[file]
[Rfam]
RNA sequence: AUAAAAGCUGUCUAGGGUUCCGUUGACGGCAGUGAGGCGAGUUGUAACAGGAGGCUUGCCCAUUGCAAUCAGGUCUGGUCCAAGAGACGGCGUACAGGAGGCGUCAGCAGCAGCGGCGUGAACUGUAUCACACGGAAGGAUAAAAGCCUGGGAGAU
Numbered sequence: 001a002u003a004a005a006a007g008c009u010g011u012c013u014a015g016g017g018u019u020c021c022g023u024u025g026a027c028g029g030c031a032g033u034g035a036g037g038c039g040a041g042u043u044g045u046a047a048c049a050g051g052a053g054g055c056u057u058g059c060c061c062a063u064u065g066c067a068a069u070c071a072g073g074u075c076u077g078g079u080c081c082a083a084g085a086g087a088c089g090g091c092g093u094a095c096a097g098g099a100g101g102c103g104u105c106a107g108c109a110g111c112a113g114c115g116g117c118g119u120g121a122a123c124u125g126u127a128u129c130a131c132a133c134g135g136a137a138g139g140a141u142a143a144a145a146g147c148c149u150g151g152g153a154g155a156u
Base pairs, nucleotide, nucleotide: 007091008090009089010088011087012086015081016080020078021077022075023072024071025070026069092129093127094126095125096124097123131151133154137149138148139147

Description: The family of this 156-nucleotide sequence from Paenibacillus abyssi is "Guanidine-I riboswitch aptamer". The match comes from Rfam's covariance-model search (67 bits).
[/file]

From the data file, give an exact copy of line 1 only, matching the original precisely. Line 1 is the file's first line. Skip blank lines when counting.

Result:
[Rfam]